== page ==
Official British government figures reveal a drop in the number of people out of work but the cost of living is not matched by earnings. This price gap exposes the reality for many people for whom poverty is a reality and political rhetoric is just cheap talk.
Official statistics tell one story but some primary schools in England are operating as a first response unit to children growing up in poor households in Britain.
Teachers, headteachers and support workers admit to handing out shoes and coats to children shivering in the cold weather and allowing parents to charge their cellphones in classrooms because they don’t have sufficient electricity at home.
The report carried out by British broadcaster ITV has exposed the severe poverty experienced by children in schools in the North West of England. The school in Morecombe also runs a breakfast club where a slice of toast or a bowl of cereal costs 13 cents (ten pence).
But even that’s too expensive for some children.
The interview with the school prompted people to turn to Twitter to tell their own story, including another teacher:
“I have brought home six school jumpers belonging to my years sixes. They haven’t been washed in a while. I’ve washed them, ironed them and will leave them in the classroom tomorrow but won’t say anything. The kids may suspect but I’ll keep mum.”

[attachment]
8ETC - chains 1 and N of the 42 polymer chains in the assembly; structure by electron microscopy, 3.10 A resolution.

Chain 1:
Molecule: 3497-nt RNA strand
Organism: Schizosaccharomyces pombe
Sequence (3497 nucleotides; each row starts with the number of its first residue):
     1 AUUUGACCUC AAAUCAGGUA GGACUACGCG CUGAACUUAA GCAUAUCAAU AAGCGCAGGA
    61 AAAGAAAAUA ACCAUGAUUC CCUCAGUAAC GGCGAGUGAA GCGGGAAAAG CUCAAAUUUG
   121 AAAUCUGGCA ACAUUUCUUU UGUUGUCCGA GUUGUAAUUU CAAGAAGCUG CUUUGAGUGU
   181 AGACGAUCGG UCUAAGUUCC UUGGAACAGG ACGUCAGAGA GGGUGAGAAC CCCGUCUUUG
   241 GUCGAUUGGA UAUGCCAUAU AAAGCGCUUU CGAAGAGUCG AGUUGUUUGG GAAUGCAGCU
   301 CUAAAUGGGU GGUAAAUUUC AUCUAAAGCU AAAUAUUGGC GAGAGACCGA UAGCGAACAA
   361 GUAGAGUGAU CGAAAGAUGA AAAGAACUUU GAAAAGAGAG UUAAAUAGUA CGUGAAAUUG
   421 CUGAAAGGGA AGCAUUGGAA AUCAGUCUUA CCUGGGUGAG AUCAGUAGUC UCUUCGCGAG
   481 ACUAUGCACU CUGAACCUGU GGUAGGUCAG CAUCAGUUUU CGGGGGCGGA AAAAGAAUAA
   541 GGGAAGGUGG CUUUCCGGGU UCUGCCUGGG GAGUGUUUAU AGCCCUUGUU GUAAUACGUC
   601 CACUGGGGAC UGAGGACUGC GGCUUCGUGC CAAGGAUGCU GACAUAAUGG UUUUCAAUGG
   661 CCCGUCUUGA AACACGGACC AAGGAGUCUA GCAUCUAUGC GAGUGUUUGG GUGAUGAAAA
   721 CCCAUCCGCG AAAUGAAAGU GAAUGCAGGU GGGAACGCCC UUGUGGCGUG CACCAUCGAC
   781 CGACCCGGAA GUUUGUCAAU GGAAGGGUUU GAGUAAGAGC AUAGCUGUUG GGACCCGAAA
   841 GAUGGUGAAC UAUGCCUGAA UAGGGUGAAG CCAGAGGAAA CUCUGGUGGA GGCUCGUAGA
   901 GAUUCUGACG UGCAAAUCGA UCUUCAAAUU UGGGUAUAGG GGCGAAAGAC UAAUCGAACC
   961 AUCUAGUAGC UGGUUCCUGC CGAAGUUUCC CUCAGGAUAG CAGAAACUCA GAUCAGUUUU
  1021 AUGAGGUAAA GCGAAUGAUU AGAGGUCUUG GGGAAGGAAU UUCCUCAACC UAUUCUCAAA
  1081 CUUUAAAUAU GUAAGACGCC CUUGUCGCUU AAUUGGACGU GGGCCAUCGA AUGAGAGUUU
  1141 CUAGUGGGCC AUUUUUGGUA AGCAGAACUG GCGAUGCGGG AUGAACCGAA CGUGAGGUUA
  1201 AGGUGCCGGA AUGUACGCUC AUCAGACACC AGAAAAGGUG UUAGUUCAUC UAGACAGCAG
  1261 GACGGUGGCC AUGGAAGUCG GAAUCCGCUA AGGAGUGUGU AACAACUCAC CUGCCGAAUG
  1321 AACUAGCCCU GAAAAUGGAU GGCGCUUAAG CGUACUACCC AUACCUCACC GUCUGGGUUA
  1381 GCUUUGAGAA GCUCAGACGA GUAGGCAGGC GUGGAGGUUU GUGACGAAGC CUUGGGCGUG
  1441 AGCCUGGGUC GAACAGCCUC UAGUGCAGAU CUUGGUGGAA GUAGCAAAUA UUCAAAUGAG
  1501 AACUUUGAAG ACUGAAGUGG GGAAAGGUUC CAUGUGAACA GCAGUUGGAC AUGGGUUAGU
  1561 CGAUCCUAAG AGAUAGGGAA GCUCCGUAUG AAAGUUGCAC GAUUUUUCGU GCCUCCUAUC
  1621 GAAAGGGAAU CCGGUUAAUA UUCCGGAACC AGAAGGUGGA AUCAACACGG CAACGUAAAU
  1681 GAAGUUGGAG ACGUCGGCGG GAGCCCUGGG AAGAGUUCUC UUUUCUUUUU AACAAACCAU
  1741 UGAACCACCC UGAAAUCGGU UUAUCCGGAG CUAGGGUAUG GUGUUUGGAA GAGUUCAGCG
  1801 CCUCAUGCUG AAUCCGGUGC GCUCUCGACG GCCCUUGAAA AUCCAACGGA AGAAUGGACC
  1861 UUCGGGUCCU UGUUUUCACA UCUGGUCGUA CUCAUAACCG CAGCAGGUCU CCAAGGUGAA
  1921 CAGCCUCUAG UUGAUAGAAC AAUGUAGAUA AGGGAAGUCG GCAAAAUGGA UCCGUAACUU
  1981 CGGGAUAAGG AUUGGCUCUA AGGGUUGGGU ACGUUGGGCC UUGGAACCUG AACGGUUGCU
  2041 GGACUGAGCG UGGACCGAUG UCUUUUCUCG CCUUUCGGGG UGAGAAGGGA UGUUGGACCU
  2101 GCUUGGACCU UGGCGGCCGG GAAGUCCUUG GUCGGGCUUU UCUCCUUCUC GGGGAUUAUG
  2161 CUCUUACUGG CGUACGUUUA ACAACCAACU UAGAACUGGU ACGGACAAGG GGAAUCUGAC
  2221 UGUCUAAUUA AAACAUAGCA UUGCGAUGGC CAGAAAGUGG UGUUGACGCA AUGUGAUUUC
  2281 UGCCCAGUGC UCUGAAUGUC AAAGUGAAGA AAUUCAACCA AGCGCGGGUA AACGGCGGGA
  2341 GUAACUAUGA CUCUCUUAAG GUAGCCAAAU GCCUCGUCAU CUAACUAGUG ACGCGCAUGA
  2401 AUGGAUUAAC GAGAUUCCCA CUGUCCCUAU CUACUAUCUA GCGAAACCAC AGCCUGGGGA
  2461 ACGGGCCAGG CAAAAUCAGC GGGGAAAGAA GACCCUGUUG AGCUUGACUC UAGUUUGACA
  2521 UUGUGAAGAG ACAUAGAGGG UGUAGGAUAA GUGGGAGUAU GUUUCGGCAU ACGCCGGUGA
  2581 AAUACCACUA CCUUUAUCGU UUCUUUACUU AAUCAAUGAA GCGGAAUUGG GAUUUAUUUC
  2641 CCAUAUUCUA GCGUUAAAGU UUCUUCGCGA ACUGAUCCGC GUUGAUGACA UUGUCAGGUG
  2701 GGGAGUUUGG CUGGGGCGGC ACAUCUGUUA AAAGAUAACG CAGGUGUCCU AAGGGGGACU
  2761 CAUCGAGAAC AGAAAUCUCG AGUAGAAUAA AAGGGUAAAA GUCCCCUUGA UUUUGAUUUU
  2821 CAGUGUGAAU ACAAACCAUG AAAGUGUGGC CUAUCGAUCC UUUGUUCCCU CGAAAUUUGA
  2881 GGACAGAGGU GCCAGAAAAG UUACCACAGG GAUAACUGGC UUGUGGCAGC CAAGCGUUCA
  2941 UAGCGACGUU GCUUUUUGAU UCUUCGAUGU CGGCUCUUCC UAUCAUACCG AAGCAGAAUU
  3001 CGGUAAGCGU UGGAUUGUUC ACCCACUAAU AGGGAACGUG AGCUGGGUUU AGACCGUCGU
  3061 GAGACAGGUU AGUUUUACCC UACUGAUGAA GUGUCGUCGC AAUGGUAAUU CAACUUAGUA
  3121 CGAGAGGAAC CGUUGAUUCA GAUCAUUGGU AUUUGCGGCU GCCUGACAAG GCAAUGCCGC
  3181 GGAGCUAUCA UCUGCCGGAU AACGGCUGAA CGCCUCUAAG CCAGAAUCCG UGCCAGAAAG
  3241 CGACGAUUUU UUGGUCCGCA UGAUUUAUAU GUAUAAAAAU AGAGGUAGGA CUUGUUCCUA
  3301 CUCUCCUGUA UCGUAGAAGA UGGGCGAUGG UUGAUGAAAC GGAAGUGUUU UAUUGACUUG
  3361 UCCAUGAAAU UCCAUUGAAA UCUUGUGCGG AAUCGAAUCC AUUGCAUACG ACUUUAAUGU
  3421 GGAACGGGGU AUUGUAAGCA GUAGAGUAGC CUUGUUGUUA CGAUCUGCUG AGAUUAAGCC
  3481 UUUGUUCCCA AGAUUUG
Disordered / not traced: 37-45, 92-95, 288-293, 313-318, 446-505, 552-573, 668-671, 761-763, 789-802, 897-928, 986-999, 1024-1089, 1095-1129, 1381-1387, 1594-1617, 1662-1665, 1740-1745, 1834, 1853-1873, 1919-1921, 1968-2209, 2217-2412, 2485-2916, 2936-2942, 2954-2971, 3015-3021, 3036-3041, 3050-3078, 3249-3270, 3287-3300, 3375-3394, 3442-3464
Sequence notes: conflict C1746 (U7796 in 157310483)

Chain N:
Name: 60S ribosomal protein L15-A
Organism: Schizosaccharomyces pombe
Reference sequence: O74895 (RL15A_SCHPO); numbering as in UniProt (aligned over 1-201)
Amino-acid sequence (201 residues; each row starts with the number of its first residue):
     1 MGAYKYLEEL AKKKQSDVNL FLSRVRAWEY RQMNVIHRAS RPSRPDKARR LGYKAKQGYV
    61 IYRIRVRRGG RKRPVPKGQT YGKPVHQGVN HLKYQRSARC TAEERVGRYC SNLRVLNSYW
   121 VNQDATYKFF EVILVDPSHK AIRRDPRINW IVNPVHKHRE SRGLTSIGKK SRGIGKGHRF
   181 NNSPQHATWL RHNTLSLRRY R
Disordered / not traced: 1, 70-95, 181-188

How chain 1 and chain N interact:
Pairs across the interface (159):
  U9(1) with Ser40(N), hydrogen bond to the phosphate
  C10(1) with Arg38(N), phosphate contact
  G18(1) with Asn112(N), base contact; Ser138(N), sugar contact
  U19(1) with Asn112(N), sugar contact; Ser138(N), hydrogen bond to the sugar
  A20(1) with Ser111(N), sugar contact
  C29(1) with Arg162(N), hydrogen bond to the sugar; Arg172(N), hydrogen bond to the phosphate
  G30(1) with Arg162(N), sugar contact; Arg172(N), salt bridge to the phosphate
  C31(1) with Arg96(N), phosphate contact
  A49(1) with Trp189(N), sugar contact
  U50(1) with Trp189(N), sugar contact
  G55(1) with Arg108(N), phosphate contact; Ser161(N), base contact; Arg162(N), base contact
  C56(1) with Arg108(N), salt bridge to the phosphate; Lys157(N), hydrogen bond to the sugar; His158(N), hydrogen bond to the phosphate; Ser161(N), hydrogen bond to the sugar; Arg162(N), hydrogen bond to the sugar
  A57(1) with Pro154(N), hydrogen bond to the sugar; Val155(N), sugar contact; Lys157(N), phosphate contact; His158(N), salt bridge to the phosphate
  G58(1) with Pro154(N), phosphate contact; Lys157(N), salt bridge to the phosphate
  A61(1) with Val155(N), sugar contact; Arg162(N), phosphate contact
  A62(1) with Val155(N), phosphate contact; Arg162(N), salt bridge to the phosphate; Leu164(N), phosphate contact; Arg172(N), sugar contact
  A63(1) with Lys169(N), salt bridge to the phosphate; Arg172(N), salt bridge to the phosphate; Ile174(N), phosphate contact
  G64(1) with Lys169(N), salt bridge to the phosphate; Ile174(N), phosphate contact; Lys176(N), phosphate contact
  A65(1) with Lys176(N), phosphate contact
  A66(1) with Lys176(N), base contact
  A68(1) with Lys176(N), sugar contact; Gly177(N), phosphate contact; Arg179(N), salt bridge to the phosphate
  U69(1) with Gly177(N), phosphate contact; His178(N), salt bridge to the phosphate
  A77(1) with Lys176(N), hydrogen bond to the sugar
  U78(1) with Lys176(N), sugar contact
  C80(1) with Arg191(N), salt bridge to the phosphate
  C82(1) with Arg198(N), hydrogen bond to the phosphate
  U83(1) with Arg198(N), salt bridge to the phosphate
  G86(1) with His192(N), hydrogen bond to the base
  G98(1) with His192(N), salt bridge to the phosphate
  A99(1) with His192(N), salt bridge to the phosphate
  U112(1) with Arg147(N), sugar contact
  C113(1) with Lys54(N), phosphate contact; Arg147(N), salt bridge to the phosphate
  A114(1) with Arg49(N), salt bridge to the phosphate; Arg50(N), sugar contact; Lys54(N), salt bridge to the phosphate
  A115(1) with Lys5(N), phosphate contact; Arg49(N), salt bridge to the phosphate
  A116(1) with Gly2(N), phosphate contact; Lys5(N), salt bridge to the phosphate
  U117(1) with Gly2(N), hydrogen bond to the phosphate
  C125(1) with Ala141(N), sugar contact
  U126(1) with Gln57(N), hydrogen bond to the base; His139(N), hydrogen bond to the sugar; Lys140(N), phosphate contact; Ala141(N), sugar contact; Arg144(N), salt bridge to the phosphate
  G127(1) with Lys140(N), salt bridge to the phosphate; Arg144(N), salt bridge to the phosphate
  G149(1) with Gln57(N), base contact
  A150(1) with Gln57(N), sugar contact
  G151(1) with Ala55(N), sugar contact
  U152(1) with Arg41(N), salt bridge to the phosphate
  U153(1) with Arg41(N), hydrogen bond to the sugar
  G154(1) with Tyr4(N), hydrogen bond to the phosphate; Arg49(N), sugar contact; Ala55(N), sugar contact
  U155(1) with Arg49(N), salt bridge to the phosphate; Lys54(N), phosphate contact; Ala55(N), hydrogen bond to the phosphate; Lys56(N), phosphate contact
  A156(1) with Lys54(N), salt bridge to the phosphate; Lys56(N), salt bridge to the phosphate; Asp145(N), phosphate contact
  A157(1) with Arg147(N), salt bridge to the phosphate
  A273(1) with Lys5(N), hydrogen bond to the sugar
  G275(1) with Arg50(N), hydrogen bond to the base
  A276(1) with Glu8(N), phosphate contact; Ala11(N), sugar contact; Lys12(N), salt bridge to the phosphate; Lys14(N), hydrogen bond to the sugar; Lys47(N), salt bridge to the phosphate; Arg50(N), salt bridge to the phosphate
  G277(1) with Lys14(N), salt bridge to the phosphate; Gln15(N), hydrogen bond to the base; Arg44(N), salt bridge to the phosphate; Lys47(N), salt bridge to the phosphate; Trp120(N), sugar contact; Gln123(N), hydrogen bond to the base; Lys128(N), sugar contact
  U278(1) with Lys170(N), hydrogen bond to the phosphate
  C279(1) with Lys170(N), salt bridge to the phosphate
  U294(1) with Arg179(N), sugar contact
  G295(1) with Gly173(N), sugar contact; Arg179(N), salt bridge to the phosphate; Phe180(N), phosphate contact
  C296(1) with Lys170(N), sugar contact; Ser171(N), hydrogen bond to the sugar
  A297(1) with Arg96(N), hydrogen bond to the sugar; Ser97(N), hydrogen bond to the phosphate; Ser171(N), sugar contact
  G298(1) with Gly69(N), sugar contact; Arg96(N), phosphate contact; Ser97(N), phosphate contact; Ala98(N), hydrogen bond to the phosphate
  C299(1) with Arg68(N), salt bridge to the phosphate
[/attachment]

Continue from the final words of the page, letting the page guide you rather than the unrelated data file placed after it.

“I’ve been around local charity shops today to buy a dozen books for our class library. My students love reading but can’t afford their own books.”
Meanwhile the Office for National Statistics (ONS) has revealed a fall in unemployment which declined by 26,000 to 1.43 million; the jobless rate remained at 4.3%, the lowest rate since 1975.
The Conservative government was quick to take credit.
However, it’s a different kind of credit that has prompted more stories of genuine hardship told on Twitter.
Universal Credit is the government’s new welfare program which has been rolled out across the UK.
Instead of individuals or families applying for separate benefits — such as income support, jobseekers allowance, child tax credits or housing benefit — one single payment will be paid directly into claimant’s bank accounts to cover the benefits they would usually be entitled to. Universal credit is based on how much money you earn each month.
A recent report by Joseph Rowntree Foundation suggested almost 400,000 more children are living in poverty today than in 2012/13.
Changes to welfare policy since the 2015 Budget “are reducing families’ financial breathing space, with wage growth at the bottom end of the labour market failing to make up the difference,” the report stated.
Commenting on the ONS figures, Debbie Abrahams MP, Shadow Work and Pensions Secretary said:
“Today’s figures are further evidence of Tory economic failure, only a day after inflation rose to its highest level in over five-and-half years. Eight million people in working households live in poverty, and many will struggle this Christmas as a direct result of this government’s austerity policies.”